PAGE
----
There have been so many different kinds of responses among allies to the events of the past few weeks, and likewise, so many responses to those responses, that it’s often been hard to orient myself toward different colleagues, family members and friends whose experiences and perceptions have been so vastly different from one another. This range of responses drives some people crazy. It seems impossible to account for everyone’s experience and at the same time move forward together on an urgent social justice agenda. What is often being expressed is some form of anger and lament at the recognition of injustice. That’s an important first step for people, and while our culture today tends to focus on individuals “sitting with” their guilt, grief and anger, many traditions have recognized the importance of making communal space for these powerful emotions. Not just to heal the individuals feeling them, but to give them legitimacy as impetus for social change.
The limits of empathy (both our own capacity and its usefulness — something I have been struggling to grasp myself) have certainly been on full display lately, but it’s important to push back against the tendency to exaggerate the power of a personal response to systemic injustice. It’s not that personal awakening is not important; it’s very important. But personal awakening in itself is simply not sufficient to “do justice,” to achieve systemic change. A widespread and sustained justice movement, which is what is desperately needed at this point, is simply not possible without a communal process that incorporates lament in a formal and symbolically resonant way. We need to build just relationships to sustain just systems. Legitimizing lament is a part of that.
I’ve just read an essay from Old Testament scholar Walter Brueggemann on “The Costly Loss of Lament,” in a collection of theological reflections on anger that came out a couple years ago and remains timely as ever. In it, Brueggemann is concerned with the implications for the pursuit of social justice of a conception of an omnipotent God, especially well-known to Christians, whom believers are often expected to praise without question. As one of my Christian friends posted to Facebook just this morning: “Praise God even when you don’t understand what he’s doing!” Brueggemann (along with Job and the writers of the Psalms of Lament) asks: or what?
Brueggemann makes the intriguing claim — he says his sense is — that “in the Old Testament, Israel is more concerned with dike than with theos, more committed to questions of justice than to questions of God.” This claim takes me back to my own formation. One thing (among several) that drove me away from Christianity when I was a teenager was a (frankly wonderful) mentor in the church, a young pastor who got fed up with my constant questioning. Like most young people, I was concerned with dike much more than theos. Young people are, after all, always crying “It’s not fair!” This is usually self-serving, as most of us know, but sometimes, when, often by accident, it’s not, it can hit a nerve. Adolescent tantrums aside, properly and patiently guided, it can also be the beginning of serious theological reflection. After all, theos + dike = theodicy. The question of justice is of fundamental concern to theology.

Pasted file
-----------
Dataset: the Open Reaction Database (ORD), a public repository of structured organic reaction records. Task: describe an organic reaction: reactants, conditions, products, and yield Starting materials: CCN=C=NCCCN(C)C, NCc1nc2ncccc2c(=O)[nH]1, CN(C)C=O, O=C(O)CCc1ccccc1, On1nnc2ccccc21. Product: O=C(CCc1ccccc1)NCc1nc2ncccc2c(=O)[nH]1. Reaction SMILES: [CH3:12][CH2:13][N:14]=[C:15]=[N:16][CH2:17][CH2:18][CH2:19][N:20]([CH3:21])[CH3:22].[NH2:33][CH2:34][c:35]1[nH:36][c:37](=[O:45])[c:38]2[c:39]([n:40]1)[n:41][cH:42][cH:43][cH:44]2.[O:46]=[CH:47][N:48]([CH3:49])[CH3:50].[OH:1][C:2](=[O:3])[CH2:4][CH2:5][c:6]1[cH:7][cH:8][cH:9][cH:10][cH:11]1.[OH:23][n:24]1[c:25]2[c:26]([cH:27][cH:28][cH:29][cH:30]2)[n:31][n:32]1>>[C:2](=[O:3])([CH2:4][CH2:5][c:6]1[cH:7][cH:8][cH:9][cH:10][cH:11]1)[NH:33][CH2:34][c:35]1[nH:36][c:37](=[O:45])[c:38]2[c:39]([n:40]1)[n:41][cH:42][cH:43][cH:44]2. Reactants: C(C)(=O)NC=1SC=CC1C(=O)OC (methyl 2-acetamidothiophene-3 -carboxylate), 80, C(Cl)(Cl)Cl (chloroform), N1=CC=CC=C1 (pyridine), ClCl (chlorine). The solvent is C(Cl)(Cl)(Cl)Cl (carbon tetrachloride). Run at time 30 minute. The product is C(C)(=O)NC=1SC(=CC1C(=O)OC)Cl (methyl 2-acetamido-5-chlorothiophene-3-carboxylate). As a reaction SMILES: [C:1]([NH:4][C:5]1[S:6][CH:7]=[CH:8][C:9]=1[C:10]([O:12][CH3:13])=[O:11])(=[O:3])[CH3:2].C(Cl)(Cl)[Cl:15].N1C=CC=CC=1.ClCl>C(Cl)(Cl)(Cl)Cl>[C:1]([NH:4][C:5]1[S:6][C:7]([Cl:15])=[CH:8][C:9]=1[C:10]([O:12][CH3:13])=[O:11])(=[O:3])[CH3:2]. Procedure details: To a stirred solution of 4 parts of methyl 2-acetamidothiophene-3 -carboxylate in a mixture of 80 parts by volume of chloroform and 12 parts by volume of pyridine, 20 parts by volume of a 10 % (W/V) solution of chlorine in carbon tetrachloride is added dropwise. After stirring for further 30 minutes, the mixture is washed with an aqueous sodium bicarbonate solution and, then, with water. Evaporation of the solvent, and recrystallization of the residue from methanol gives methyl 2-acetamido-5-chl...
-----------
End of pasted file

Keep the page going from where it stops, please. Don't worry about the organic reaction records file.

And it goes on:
But we didn’t quite get that far. The youth pastor must’ve felt badgered by my constant questioning (which often focused on my enduring skepticism around Christianity’s supernatural claims), because one day he just flat-out told me we couldn’t be friends if I kept questioning The Faith. I understand his frustration better now, of course, after years of teaching and mentoring young people myself. But this episode from 35 years ago obviously made an enormous impression on me. I was a young, socially awkward queer kid, and this fellow was one of the first to coax me out of my shell. It was an abrupt and painful rupture in my young life, the likes of which I had not experienced before. It certainly did nothing to bolster my Christian faith. It was obvious to both of us I wasn’t going to stop asking questions. So, off we went, our separate ways.